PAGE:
The Black Women of Sports Blogging

The Black Women of Sports Blogging

Meet some of the savvy sisters who've parlayed their love of sports into online opportunities

by Brittney Fennell, August 08, 2013

The Black Women of Sports Blogging

Jill Munroe, Rob Y, Shaina Auxilly, Syreeta Hubbard and Jessica Danielle

Williams about why at the time he chose New Jersey over Dallas and what influence Jay Z had on his decision.

Rob Y. also known as "The Lady GM" of Ballertainment, credits her love of sports to her paternal grandmother and the male friends she grew up with. Back in Rob’s hometown of Chicago, she had two sports shows on the local cable network, Chicago Access Network Television. One show was her doing interviews about sports. Another, was a roundtable forum with herself and other guys. Even though she didn’t start her blog until October 2009, she considers it an extension of that experience and her love of sports stories.

Rob describes her blog as a mixture of news, entertainment and gossip. She credits Natasha Eubanks, founder of The YBF, as inspiration.

"I stumbled upon her blog and I thought to myself, ‘I love this and this is something that I would want to do for sports,’” she says. “But I still didn’t do it at that time.”

With a little help and encouragement from Rob Littal of Black Sports Online, Rob went ahead and launched her blog.

"It’s obvious that women are a minority in the world of sports, but being a Black woman makes it even more interesting. It can be a unique experience for some. If people aren’t trying to stereotype you, they’re questioning your knowledge of the game.

Hubbard has had experiences where people haven’t trusted her sports knowledge simply because she’s a woman.

“People can assume that [you don’t know about sports] just from being a woman or if they don’t agree with the argument that you’re giving them,” says Hubbard.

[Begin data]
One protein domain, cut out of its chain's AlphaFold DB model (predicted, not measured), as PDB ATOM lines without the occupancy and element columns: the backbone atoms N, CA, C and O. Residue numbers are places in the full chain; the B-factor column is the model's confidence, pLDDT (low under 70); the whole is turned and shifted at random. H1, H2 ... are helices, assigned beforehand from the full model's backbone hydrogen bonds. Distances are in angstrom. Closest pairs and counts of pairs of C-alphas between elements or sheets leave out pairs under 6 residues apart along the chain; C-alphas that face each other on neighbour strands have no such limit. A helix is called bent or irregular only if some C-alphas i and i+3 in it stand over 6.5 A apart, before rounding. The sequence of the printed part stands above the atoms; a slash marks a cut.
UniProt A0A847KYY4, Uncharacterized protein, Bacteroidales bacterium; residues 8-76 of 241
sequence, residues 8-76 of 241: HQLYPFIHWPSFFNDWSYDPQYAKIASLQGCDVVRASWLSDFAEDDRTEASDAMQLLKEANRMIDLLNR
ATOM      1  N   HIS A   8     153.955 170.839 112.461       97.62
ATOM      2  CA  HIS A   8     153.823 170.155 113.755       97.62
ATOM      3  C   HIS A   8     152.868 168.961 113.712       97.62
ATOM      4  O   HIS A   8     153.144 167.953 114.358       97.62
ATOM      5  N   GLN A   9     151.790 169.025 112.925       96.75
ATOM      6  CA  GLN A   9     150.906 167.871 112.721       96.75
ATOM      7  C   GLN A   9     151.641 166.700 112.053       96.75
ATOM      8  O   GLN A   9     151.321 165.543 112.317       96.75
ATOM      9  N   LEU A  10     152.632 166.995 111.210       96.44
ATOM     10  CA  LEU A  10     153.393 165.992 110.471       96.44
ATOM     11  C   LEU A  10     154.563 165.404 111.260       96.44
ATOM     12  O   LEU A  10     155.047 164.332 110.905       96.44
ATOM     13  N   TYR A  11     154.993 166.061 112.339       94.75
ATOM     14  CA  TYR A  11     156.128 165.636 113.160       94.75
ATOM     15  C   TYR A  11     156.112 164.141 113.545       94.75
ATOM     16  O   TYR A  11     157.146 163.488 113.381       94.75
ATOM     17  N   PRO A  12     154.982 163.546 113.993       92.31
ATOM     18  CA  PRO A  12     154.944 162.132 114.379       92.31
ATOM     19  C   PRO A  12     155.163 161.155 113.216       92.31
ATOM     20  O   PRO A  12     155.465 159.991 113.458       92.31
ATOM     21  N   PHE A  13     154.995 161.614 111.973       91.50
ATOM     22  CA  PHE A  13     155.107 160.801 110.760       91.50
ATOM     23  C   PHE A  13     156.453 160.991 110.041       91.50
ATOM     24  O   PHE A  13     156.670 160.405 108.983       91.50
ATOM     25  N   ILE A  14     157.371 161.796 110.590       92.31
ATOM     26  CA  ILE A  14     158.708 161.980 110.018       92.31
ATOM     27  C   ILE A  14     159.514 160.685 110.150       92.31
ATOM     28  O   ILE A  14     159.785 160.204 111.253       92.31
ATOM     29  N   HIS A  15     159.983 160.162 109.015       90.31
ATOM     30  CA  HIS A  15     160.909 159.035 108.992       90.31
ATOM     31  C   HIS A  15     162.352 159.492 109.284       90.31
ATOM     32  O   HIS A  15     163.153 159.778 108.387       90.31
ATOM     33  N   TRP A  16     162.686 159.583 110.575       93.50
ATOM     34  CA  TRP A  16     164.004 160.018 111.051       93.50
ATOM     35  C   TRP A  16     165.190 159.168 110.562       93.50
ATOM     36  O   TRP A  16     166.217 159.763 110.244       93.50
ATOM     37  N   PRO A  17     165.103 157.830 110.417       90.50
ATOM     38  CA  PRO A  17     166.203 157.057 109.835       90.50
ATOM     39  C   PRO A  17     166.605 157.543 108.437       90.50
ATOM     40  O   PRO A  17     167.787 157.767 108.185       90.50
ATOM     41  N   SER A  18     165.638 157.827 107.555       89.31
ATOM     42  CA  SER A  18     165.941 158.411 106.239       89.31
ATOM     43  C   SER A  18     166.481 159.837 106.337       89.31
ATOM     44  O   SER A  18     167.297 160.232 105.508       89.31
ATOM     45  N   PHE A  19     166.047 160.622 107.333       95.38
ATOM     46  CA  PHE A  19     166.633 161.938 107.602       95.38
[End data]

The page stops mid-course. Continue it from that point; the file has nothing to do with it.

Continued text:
“But I don’t get that much anymore. In the beginning, I used to get that a lot. But I think that my arguments have a lot of substance to them. I make sure I bring facts along with my point and when you can do that, a lot of times people respect what you’re trying to say.”

Overall, she describes being a Black woman in the sports blogosphere space as challenging, but still a great experience.

“It’s challenging more so from a female standpoint because it’s cliché to believe that men know more about sports than women do. I like to look at myself as one of the few women who kind of stepped out and started writing about sports that people pay attention to.”

Munroe agrees. “It’s not easy I think for any woman in sports,” she says.  

“But particularly with being a woman of color, I think that at times, there are certain assumptions that are made and people want to pigeon-hole you and put you in one area no matter what.”

Jessica Danielle was hoping that the Internet would level the playing field for women wanting to have their opinions heard in the sports world.

“We’re definitely pretty invisible in sports and it’s a shame because I feel like the Internet was supposed to be the great equalizer, but it hasn’t panned out that way thus far,” she says.  “I think we’re just invisible right now in trying to fight for our space in the conversation. Even if you look at sports across the board, you probably have maybe one or two Black women who are able to give their opinions and not just be the moderator.”

When Auxilly attends games she has to cover, some people don’t believe that she’s a member of the press.

“I notice that when I go to those events, there’s barely anybody else that looks like me. I’ve often gotten stares and people are like, ‘Are you media? Are you sure you’re media?’ They don’t believe this is what I do. Nobody’s ever treated me badly. They’re just thrown off by how I look. I like being different. I like that I’m able to do this even though it’s not something other people would think a typical Black woman would do.”

On the other hand, Rob feels as though she’s gotten a fair chance as a sports blogger.

“I feel respected. Never have I felt disrespected in this state or not taken seriously. Obviously, there’s going to be other people or readers who will challenge you or your colleagues who may not take you seriously, but for the most part, I try to be fair in the things I write on the blog. They’re fair and factual and I think with doing that, comes the respect that you need to continue to be taken seriously.”

Because there are so few women sports bloggers, one would assume there would be a sisterhood or camaraderie among them. In some cases, that proves to be true.

“I would like to believe that [there’s camaraderie] because it’s hard for us to kind of make our mark because we have to worry about men being against us and we have to have some

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